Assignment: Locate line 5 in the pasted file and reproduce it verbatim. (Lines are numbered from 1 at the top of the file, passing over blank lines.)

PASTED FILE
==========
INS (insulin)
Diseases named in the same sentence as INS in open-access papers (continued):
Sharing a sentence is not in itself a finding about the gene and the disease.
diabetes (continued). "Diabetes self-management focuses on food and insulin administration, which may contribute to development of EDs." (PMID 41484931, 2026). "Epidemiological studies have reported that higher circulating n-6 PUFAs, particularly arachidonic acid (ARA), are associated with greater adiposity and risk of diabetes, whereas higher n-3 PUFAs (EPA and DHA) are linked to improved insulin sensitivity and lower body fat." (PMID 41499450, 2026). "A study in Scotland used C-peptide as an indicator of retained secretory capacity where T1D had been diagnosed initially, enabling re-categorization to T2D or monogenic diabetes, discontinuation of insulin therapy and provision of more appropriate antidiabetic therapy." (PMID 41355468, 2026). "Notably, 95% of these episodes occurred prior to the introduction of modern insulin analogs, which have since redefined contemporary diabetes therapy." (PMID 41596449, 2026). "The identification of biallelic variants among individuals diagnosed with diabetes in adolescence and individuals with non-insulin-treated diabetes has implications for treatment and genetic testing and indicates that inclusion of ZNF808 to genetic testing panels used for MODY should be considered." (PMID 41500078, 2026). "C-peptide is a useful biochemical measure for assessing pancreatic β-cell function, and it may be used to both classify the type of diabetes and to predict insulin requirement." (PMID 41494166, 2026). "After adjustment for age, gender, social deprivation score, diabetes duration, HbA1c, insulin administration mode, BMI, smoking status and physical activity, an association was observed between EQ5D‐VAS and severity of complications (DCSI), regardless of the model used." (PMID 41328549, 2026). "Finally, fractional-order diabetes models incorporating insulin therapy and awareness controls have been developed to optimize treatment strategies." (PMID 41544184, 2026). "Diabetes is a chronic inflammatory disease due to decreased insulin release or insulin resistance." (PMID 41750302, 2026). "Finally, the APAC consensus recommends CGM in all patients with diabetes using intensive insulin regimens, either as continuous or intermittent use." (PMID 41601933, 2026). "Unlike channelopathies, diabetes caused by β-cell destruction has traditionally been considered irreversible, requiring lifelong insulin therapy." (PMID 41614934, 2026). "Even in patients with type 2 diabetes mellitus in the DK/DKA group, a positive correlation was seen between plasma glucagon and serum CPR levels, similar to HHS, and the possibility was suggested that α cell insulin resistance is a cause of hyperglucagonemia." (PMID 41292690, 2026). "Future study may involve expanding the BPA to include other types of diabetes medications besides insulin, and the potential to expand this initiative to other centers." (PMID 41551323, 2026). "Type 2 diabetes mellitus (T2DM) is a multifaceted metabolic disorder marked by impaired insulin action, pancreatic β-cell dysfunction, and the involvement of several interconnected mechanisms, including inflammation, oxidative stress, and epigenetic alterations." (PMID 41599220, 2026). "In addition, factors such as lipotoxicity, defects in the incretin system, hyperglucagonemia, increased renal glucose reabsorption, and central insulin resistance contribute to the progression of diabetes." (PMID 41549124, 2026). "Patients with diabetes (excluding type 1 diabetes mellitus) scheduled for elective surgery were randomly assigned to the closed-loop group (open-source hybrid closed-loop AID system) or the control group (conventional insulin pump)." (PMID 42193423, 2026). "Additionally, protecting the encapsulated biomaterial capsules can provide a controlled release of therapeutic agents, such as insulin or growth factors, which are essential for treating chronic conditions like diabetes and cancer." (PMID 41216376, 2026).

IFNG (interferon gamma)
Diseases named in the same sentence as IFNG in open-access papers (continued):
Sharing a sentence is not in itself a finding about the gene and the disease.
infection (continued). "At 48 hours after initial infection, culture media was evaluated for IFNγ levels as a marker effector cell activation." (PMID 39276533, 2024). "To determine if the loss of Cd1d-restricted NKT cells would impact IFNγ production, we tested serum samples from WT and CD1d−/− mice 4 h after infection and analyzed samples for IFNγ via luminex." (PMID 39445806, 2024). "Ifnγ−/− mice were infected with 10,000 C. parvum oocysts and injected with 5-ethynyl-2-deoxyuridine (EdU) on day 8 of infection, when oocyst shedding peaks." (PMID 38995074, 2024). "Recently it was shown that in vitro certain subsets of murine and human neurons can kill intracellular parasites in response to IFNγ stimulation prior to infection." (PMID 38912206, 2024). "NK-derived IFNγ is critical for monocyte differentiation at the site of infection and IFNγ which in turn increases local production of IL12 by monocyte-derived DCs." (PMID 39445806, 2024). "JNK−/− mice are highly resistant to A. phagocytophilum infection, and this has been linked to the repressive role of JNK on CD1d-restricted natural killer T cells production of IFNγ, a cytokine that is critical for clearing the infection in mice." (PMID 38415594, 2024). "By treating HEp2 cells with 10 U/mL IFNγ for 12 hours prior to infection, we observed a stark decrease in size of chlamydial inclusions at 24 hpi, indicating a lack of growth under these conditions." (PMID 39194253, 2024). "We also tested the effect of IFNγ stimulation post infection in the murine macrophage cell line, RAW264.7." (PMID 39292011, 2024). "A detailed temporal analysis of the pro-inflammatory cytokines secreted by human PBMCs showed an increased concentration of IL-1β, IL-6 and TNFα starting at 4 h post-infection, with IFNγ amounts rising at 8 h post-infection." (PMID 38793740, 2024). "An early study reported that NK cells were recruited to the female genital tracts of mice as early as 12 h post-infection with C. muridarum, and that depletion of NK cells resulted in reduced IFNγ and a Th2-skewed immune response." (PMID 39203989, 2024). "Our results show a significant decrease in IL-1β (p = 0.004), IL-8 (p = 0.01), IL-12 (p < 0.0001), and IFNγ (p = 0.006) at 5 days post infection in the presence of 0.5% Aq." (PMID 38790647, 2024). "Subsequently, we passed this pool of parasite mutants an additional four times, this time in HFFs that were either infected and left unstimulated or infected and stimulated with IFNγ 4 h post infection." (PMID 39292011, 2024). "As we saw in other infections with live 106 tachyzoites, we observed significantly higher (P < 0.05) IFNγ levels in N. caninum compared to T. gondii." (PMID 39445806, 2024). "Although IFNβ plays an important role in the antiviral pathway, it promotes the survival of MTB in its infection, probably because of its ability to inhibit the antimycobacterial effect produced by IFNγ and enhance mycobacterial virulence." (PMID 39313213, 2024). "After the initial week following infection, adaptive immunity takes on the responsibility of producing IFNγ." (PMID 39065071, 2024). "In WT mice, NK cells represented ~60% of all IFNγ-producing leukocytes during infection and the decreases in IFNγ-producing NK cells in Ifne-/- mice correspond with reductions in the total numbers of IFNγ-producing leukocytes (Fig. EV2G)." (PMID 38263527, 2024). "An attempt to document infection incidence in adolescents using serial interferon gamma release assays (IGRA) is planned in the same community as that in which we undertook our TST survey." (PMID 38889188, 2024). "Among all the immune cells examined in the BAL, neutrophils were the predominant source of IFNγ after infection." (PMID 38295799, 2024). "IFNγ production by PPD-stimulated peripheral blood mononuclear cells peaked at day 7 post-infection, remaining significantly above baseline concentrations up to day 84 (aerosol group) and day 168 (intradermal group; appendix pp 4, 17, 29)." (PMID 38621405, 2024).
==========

IFNG (interferon gamma)